MORAL PHILOSOPHY I
Learning outcomes of the course unit
By the end of the class the student will be able to:
Identify and recognize the conceptual and methodological structure of the most current moral theories;
Know and analyze ethical problems, as well as their development in the history of ethics and in the contemporary debate;
Discuss in a logical and articulate fashion the philosophical texts assigned in class; argue orally in a clear manner her critical reflections; answer in a clear and articulate manner a written open question assignment.
Apply the acquired theoretical foundations to contemporary moral, social and educational issues; orient herself in interdisciplinary areas of inquiry.
Tackle in a rational and argumentative manner topics of moral and civic relevance; engage rationally different positions.
Course contents summary
Moral philosophy I: the class aims at highlighting the structures and normative criteria characterizing the main contemporary moral theories (deontology, consequentialism, virtue-ethics, applied ethics). The class will begin with the reading of some sections of Aristotle’s Nicomachean Ethics and will then turn to the differences between virtue-ethics, deontological and utilitarian ethics based on the reading of some of the most significant texts. The unit provides knowledge of the basics of moral issues in their historical development and is intended as an introduction to the understanding of the contemporary moral debate.
Prof. Andrea Staiti will hold an integrative seminar on Kant, Fondazione della metafisica dei costumi.
The extended program will be published on Elly at the beginning of the class.The extended program will be published on Elly at the beginning of the class.
The course materials will be uploaded on Elly during the class and will be considered integral to the final exam.
D.Neri, Filosofia morale. Manuale introduttivo, Nuova edizione, Guerini Scientifica, Milano 2013.
Aristotele, Etica Nicomachea, Bompiani, Milano 2000.
I.Kant, Fondazione della metafisica dei costumi, Laterza, Bari, 1985.
Frontal lectures Reading and interpretation of texts; reflection on and contextualization of the problems raised in the text under scrutiny. Written exercises on the arguments discussed in class. Integrative seminar Participation in bioethics seminars (Lectures and seminars organized by the Center of Bioethics at the University of Parma) The course materials will be uploaded on ELLY during the class and will be considered integral to the final exam.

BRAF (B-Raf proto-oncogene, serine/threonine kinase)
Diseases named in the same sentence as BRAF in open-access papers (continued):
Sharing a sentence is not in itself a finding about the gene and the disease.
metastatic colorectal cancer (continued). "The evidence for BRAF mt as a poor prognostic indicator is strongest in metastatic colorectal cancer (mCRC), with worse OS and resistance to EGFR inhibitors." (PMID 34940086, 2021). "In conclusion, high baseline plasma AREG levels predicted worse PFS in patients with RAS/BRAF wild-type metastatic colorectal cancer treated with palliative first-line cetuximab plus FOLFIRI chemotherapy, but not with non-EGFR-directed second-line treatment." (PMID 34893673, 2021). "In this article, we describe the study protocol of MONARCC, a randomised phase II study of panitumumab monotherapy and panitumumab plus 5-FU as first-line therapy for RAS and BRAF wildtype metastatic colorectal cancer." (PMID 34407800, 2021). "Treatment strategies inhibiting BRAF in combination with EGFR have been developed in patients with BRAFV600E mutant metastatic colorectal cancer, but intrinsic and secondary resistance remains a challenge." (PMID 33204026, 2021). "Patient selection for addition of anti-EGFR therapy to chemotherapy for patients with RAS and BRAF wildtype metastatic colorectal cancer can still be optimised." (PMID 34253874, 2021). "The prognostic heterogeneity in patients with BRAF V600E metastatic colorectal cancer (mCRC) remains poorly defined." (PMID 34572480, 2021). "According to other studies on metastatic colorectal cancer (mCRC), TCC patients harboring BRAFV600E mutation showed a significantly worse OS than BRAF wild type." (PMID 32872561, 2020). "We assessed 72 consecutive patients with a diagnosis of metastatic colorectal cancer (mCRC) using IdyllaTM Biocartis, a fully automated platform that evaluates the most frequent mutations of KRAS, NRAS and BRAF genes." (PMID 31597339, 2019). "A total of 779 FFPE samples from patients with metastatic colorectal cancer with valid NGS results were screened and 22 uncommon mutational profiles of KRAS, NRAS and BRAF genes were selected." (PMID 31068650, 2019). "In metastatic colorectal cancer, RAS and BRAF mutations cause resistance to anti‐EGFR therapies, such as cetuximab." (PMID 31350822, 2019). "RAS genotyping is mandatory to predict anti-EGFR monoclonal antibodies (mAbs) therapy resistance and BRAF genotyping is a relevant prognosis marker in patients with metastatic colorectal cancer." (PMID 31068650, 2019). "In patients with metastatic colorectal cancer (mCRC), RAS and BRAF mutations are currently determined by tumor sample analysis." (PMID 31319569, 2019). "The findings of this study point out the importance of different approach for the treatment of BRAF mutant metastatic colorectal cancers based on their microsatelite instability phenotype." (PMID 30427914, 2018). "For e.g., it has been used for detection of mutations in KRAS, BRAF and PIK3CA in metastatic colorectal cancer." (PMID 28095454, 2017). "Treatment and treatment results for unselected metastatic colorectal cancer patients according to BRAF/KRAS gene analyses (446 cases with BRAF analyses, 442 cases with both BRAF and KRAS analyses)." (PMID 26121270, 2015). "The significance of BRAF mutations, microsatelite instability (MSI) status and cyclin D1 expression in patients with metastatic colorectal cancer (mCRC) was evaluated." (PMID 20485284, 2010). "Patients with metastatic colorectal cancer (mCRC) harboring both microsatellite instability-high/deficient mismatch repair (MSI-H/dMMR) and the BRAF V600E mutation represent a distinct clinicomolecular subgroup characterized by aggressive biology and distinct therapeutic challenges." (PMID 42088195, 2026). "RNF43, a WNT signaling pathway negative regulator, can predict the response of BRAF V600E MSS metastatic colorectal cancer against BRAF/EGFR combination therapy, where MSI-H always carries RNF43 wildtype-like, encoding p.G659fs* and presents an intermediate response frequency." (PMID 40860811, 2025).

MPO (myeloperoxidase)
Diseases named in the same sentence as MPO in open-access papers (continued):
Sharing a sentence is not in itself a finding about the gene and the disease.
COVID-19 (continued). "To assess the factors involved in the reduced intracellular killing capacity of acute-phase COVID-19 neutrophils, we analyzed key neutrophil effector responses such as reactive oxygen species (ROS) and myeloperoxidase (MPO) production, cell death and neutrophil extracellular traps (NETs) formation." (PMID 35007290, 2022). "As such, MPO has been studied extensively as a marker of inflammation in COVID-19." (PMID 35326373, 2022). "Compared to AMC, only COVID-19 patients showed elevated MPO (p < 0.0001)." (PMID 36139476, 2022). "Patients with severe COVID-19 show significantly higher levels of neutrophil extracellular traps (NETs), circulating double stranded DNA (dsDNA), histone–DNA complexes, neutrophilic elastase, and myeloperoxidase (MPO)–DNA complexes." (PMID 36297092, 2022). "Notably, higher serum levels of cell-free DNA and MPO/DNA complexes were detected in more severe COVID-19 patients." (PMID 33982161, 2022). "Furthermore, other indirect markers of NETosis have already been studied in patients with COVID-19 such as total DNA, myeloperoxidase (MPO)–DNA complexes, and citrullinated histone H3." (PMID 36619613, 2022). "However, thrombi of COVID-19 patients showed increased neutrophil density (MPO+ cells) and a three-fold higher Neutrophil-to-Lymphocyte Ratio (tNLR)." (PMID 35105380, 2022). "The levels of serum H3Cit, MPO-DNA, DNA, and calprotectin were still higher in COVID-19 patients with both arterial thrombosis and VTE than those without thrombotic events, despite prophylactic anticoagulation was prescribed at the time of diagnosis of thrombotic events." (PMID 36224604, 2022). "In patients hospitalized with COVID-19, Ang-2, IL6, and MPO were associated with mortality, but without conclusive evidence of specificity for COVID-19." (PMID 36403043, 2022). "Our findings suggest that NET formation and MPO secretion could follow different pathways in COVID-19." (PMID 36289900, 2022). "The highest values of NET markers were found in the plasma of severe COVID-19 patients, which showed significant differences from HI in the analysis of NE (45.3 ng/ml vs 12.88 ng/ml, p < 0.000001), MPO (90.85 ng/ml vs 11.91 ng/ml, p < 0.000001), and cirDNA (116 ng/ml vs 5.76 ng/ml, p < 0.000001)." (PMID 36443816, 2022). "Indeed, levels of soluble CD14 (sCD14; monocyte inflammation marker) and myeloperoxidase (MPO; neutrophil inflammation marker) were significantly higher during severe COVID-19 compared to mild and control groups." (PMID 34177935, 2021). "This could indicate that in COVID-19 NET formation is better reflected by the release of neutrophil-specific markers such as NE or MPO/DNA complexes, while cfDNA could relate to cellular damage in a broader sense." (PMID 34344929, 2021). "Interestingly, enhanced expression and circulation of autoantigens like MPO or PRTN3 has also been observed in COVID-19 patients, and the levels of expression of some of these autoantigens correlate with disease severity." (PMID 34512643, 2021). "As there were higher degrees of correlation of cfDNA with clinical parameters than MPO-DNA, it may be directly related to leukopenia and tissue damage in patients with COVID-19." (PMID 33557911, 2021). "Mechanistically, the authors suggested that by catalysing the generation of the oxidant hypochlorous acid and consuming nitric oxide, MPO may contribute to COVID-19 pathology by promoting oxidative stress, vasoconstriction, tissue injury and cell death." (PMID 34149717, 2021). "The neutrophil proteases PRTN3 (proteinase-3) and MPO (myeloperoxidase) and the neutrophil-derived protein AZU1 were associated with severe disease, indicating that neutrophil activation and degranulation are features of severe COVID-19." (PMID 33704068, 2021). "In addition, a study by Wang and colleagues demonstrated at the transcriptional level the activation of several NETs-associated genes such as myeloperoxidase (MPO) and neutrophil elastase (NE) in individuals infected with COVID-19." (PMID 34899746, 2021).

Assessment methods and criteria
The integrated exam of Moral Philosophy (12 cfu) includes a written and an oral component. Moral Philosophy I only includes the written component.
The written examination (3 hours) consists in a set of five open questions on the topics of the first unit. The result of the written component (0-30) will count toward 50% of the whole grade. Students must enroll online on Esse3. The written examination is listed as “partial exam”. It is important that students show up in person for the correction of the written exam, according to the indications provided by the instructor.
NOTA BENE: Written examinations do NOT take place in conjunction with the oral examinations. The first written examination will take place during the break between the first and the second unit. In the summer session two written examinations will take place; in the Fall and winter sessions (or extensions) only one written examination will take place.
Oral exam: The oral exam will focus on the readings of the second unit, which will be provided at the beginning of the class.
Students from other departments (Education, etc.) who choose to include Moral Philosophy in their curriculum for 6 cfu only have to consider the indications pertaining to the Moral philosophy I.